Lucent Technologies was spun off in September 1996 as the systems and technology unit of AT&T Technologies, and grew to become a major player and developer of mobility, optical, data and voice networking technologies.
The company pushed through 38 acquisitions between 1996 and 2001 which totaled more than US$46 billion, and included a US$24 billion payout for data networking equipment maker Ascend Communications.
Today, Lucent has two operating units: Networking Solutions Group, combining its wireless and wireline communications products, and Lucent Worldwide Services, which offers a range of professional and managed services that including the design, deployment and maintenance of multi-vendor wireline and wireless networks.
Lucent also operates Bell Labs, a research and development arm that focuses on the on communications networking technologies. The lab's work spans various fields including physical sciences and nanotechnology, computer sciences and software, mathematical sciences, and advanced wireless and wireless networking research.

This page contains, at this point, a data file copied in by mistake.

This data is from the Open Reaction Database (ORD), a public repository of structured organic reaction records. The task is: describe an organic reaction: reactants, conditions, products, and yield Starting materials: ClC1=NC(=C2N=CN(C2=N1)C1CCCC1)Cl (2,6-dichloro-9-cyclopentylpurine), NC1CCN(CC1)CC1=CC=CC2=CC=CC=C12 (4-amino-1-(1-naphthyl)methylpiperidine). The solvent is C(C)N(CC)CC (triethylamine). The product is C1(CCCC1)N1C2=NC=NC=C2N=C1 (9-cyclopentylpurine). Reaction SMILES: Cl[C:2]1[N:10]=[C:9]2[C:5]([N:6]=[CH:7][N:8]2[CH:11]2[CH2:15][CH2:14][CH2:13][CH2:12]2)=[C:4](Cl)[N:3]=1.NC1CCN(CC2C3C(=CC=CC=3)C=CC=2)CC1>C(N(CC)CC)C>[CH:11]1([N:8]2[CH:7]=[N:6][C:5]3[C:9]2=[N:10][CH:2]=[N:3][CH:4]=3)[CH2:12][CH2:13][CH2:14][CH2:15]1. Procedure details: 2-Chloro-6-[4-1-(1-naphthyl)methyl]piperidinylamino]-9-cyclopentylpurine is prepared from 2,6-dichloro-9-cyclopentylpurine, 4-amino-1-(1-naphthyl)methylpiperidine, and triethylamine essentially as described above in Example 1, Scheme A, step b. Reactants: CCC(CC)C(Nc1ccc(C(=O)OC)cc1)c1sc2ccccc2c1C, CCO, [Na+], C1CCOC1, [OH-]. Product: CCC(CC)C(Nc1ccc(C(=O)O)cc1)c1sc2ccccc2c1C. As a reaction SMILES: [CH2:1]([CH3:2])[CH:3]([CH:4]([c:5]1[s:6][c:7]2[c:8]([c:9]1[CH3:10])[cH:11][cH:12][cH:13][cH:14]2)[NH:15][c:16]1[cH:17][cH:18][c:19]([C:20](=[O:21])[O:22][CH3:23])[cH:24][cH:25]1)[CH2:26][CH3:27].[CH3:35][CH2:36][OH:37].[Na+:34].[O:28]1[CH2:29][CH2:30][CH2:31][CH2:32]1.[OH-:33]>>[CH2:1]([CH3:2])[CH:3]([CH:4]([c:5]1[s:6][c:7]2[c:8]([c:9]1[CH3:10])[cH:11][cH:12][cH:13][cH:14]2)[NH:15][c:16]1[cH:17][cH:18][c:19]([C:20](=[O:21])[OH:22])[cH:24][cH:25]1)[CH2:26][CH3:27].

In fact, Bell Labs researchers were awarded six Nobel Prizes in Physics, amongst other national medals in the United States. Lucent's team of scientists and engineers has earned over 31,000 patents since 1925.
Headed by Chairman and CEO Patricia F. Russo, New Jersey-based Lucent employs about 30,500 people worldwide and recorded US$9.05 billion in revenues for its fiscal year 2004, ended Sep. 2004. Russo was also ranked 14th on Fortune's 2004 list of Most Powerful Women in Business.
Lucent's customer base ranges from communications service providers to enterprises and governments across the globe. In June this year, Lucent sealed several new contracts in Asia, including Japan's Heisei DenDen which upgraded its metro-area network with Lucent's 10G-based optical systems, and Vietnam Power Telecom.